What would you do if you had about $40,000 in debt and no job?
Now, imagine if, added to unemployment, you and your spouse both battled chronic health conditions.
It’s tough out there for many Americans — and Abigail Perry and her husband, Tim, know that better than most.
When they found themselves with tens of thousands of dollars in student loan, credit card, and dental debt, they weren’t sure what to do. Abigail was on disability, and Tim had lost his job and was collecting unemployment.
Even in those circumstances, though, Abigail didn’t give up. She and her husband managed to pay off their debt in three years. Here’s how they did it under challenging circumstances — and how you can, too.
A string of medical issues
At age 19, Abigail almost died from Guillain-Barre syndrome, a rare neurological disease. The aftermath left her struggling with depression and chronic fatigue. In 2006, after trying to deal with the problem for nearly a decade, Abigail finally began receiving Social Security Disability Insurance checks.
That was the year she met her husband. At the time, Tim had $20,000 in student loan debt and a host of medical bills — including dental debt amounting to $12,000.
However, the conditions the Perrys were affected by weren’t severe enough to qualify them for Total and Permanent Disability Student Loan Forgiveness. And even though they had less than the $39,400 in education debt that affects the average student, their other debt more than made up the difference.
Two years later, in 2008, the two were ready to get married. They considered how to best tackle their debt and prepare for their modest nuptials. The wedding was set for June. In May, Tim was laid off. Suddenly, Abigail and Tim had no work income. Between student loans, medical bills, and credit cards, they had close to $40,000 in debt.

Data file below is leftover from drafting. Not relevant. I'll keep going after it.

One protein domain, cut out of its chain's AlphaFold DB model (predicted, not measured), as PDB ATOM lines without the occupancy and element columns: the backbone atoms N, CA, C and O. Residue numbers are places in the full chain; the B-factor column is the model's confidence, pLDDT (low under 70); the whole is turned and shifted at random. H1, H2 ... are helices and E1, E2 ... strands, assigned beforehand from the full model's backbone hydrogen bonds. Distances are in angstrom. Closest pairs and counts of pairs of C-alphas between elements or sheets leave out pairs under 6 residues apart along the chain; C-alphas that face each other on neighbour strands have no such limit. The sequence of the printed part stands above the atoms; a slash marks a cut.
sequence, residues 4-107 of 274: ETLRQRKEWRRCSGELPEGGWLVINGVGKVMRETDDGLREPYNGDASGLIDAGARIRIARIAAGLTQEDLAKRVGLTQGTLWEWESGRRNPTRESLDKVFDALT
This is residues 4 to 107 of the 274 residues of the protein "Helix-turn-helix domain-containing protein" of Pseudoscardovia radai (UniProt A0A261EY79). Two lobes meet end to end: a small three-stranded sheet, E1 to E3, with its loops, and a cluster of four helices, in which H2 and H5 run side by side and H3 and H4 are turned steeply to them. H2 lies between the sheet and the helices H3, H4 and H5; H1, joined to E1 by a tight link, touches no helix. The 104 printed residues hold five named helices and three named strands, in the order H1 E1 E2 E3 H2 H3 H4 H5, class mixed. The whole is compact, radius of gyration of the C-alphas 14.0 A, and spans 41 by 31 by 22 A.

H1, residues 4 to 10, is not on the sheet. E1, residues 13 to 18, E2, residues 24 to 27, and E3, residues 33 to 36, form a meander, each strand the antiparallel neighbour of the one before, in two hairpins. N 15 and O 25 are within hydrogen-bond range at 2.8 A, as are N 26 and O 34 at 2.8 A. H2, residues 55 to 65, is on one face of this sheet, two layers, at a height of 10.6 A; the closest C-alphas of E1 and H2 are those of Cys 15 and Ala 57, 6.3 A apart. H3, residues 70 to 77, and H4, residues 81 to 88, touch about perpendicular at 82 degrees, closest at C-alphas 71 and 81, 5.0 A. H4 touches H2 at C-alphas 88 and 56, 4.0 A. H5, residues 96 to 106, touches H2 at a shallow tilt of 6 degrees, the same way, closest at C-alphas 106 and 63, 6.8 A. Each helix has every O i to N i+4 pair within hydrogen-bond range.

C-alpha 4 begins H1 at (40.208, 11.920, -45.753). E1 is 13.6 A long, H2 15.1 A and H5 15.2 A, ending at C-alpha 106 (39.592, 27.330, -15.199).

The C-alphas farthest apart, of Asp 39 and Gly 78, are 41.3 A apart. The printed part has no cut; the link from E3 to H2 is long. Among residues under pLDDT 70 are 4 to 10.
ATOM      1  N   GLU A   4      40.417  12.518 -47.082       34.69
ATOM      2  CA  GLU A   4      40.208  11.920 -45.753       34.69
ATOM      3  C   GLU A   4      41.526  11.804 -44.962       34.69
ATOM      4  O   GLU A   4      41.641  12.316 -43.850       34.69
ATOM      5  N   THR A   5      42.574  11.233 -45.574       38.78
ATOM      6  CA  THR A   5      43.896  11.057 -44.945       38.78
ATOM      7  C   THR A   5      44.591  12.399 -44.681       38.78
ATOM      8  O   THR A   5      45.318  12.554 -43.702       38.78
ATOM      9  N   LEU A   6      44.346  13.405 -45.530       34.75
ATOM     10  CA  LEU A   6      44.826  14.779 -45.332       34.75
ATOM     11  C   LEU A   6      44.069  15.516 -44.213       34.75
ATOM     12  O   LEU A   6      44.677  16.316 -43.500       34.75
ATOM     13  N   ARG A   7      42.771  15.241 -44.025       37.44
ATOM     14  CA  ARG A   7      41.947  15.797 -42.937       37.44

How would they pay all that off, especially when both were battling medical issues and neither of them could get work?
Ignoring ‘standard’ financial advice
In a perfect world, Abigail pointed out, you hear all about how to start a small emergency fund and the importance of stopping all credit card use as you demolish debt.
“There are monthly budgets and clever tactics,” Abigail said. “But none of them worked for us. How do you manage a traditional budget with two sick people who have unexpected costs?”
Rather than following the popular creeds, Abigail instead accepted that her situation was imperfect and that they would never be successful by trying to force themselves to follow what everyone else said they should do.
“We didn’t quit using credit cards and we didn’t set up an emergency fund,” Abigail said. “We knew we’d just deplete any emergency fund immediately with the next specialist visit so it was pointless.”
But that didn’t stop them from looking for a way to make it work.
Weekly budgeting on a fixed income
Rather than trying to budget for a whole month at a time, the Perrys focused on budgeting for each week.
“Even though we didn’t have much money coming in, we did know how much we’d have in any given month,” Abigail said.